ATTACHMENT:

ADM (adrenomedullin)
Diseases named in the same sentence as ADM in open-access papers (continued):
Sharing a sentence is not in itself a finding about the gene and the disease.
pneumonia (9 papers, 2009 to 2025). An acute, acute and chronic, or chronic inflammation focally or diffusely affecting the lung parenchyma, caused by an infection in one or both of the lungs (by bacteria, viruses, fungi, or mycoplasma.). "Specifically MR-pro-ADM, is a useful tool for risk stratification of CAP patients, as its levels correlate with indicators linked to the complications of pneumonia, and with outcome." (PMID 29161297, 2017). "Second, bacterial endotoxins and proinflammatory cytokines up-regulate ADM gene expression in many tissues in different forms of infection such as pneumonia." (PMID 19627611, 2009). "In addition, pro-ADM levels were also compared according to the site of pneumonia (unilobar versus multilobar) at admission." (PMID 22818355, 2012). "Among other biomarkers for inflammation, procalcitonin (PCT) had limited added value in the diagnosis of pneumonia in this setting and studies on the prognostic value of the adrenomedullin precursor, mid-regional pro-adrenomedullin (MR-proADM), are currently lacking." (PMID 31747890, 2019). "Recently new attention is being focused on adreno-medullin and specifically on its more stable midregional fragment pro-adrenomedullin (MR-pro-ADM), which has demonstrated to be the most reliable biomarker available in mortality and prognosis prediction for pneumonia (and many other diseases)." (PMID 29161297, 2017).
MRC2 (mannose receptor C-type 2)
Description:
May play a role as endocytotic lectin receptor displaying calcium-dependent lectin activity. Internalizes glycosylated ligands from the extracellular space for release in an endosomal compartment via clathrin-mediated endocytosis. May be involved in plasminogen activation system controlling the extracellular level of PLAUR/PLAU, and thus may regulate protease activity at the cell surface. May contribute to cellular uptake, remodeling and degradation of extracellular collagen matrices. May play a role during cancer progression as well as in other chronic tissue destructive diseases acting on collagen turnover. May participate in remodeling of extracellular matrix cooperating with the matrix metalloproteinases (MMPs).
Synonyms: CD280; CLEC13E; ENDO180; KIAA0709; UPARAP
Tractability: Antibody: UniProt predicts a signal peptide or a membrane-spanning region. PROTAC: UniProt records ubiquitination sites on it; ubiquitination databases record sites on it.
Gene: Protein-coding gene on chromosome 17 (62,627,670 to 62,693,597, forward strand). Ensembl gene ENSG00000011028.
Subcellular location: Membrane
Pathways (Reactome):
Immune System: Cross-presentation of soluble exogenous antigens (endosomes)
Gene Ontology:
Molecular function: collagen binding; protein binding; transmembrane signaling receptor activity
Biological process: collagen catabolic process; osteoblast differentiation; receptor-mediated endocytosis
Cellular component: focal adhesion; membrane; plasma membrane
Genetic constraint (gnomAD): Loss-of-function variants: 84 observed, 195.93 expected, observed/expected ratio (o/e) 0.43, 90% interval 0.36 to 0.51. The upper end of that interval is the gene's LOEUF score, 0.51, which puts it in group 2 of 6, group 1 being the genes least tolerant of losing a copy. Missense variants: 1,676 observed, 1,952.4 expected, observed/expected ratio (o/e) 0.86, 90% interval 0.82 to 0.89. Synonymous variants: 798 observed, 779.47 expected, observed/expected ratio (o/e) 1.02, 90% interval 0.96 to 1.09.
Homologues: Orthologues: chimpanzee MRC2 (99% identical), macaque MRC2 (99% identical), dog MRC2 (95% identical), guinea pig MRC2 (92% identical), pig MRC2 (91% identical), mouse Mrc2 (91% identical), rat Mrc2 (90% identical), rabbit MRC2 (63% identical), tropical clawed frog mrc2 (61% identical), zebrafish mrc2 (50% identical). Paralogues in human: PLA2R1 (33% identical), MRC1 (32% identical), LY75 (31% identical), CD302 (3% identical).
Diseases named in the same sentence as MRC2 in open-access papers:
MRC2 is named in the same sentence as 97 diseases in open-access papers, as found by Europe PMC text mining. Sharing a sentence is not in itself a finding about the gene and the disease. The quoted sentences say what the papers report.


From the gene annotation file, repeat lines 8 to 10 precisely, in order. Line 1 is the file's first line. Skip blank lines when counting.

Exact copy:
Synonyms: CD280; CLEC13E; ENDO180; KIAA0709; UPARAP
Tractability: Antibody: UniProt predicts a signal peptide or a membrane-spanning region. PROTAC: UniProt records ubiquitination sites on it; ubiquitination databases record sites on it.
Gene: Protein-coding gene on chromosome 17 (62,627,670 to 62,693,597, forward strand). Ensembl gene ENSG00000011028.